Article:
FORT WORTH (CBSDFW.COM) – You can find church groups who meet inside homes, coffee shops and even renovated theaters. But inside a bar? That’s where one Fort Worth group meets every Sunday for church.

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While they may reach those who’re more comfortable on a bar stool than in a pew, does it go too far?

The group meets at Mambo’s, a typical, little blues bar in downtown Fort Worth.

On this night, a man begins the service strumming a guitar and softly singing “Come Thou Fount of Every Blessing”, an 18th Century Christian Hymn.

People begin to file in and take their seats and order drinks.

Neil Christopher, 36, is their leader. He’s the son of a pastor in the Assemblies of God Church… a church he left behind.

“I grew up in the church. I didn’t like some of the things that I saw. I thought people were being mistreated,” he said.

Christopher rebelled but became the prodigal son who regained his faith, inside a Buddhist temple.

“I was trying to find enlightenment,” he recalled. “And instead, I came to the realization I believed in Christ.”

The church in a bar grew out of a monthly Christian music night.

“People asked that we do it more often. [So] we started to meet twice a month instead of once a month,” explained Christopher.

The emergent church was christened “Kyrie.” He explained that, “Kyrie is short for Kyrie Elesion, which is actually Greek for Lord have mercy.”

The church has drawn in people like 27-year-old Aston Vongh-Wallace. “When I was younger, I was raised in a Baptist church. But, that just never felt comfortable? So, I haven’t gone back since I was, like, 13.”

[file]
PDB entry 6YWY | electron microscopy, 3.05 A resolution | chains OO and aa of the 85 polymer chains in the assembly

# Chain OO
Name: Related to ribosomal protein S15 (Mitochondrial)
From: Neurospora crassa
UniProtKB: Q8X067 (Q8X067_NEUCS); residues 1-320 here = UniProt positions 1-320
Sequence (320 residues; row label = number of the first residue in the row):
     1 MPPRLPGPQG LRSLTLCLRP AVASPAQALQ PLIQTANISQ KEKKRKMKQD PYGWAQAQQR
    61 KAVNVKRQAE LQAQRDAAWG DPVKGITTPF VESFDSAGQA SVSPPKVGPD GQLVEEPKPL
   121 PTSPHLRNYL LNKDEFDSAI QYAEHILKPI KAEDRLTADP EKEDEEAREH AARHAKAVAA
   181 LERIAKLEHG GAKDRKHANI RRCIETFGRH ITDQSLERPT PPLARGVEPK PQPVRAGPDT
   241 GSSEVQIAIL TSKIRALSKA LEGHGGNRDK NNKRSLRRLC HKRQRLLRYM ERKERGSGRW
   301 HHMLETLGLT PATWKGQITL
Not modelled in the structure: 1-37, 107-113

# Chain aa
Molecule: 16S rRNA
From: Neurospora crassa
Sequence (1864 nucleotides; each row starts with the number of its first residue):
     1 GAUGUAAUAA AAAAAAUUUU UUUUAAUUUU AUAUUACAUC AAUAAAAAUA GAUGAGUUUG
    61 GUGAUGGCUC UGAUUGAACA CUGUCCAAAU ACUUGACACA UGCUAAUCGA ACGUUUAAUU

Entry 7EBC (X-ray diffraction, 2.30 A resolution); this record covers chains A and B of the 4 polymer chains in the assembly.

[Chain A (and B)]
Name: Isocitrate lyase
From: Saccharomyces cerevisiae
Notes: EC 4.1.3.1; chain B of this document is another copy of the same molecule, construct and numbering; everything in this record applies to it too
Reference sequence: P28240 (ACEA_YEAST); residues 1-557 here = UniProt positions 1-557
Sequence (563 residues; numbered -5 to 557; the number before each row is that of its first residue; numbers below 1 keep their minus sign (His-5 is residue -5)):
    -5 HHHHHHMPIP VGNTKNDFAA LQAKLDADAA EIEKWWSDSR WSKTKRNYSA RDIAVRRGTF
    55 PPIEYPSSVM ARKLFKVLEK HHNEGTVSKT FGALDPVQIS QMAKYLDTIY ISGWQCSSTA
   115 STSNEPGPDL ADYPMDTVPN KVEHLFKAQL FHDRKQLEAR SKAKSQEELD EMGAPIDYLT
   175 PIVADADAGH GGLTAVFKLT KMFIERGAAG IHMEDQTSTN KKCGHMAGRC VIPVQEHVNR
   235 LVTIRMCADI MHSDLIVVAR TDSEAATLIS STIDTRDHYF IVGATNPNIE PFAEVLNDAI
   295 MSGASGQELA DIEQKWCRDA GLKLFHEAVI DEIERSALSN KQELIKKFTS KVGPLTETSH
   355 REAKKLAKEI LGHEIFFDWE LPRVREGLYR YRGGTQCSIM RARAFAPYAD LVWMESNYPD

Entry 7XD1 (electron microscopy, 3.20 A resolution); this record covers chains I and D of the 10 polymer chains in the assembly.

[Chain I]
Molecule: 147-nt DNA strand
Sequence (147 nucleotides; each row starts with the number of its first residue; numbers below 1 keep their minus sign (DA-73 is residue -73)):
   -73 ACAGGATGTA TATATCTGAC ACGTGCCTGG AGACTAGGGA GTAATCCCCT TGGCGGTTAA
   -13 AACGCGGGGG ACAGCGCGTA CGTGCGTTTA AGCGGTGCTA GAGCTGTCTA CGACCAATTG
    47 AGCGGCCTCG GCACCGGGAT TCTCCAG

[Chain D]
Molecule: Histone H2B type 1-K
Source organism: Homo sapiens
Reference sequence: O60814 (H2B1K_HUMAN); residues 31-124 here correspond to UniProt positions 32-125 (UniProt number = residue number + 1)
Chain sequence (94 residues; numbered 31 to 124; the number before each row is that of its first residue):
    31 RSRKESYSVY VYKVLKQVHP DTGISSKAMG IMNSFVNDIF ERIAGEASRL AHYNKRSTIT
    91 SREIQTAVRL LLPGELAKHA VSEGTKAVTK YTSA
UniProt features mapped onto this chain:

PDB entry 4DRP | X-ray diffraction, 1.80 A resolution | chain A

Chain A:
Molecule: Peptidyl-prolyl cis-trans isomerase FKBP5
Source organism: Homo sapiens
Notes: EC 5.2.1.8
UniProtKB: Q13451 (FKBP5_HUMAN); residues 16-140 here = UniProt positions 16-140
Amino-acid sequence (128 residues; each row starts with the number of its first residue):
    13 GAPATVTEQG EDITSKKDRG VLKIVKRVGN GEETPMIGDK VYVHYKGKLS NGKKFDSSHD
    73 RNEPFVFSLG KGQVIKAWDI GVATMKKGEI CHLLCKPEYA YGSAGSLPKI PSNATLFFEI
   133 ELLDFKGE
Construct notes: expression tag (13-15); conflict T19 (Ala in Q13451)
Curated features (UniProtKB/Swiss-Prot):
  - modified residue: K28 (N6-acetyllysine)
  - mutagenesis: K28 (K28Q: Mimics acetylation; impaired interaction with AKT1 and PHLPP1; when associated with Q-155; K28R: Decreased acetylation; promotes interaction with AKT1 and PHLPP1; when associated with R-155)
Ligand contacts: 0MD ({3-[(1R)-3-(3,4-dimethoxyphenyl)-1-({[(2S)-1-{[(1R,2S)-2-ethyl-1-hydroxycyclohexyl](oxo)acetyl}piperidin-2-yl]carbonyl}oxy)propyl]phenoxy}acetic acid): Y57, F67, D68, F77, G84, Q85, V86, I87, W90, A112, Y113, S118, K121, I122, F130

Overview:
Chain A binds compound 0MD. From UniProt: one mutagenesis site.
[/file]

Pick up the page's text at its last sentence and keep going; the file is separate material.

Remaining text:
Churchgoer David Njus is 69. “We first found out about this, I couldn’t believe coming to church in a bar. I said this is really weird,” he recalled.

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Njus, who’s Lutheran, believes in Kyrie now but doesn’t call it church. He already has one of those that he goes to every Sunday.

“I don’t think of this as a church. I think it’s an outreach,” Njus said.

Speaking to his flock from the stage, Christopher told them, “We have atheists, we have Buddhists, Daoists, [and] we have people who are spiritual and not religious.”

Asked if he was a born again Christian, Christopher said, “I don’t use that term anymore. So if people ask, I say No.”

Christopher, who is referred to as Pastor Neil, is an ordained minister, but he still smokes and drinks. He doesn’t think Jesus would mind.

He told the people at the bar that night, “I think He would share a beer with me. He’d make it out of water!”

So, Pastor Neil partakes before, during and after the service. For transparency sake, Pastor Neil was asked how many beers he’d consumed in the course of the evening. “Four?” he said.

Asked if that was typical, he said, “I cut myself off around 3 or 4.”

That’s more than the typical sip of communion wine. But then again, Pastor Neil doesn’t embrace convention, a literal interpretation of the bible, a literal heaven or a literal hell.

“I personally don’t believe in a God that would send anybody to hell,” he said.

Pastor Neil Christopher doesn’t accept a salary. On this night, he held the offering plate, asking it to remain empty except for thoughts of how to help someone.

“Is there a homeless person you maybe walk by that needs some food?” he asked the crowd.

The most important time of the service, he said, is “the sharing of the peace.” It’s the end of the service really, when people can visit with each other then go home, which some may argue typical churches do without the open bar.

Click here to find out more about Kyrie.

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Other local pastors declined to comment on Kyrie, but you can leave your own comments below.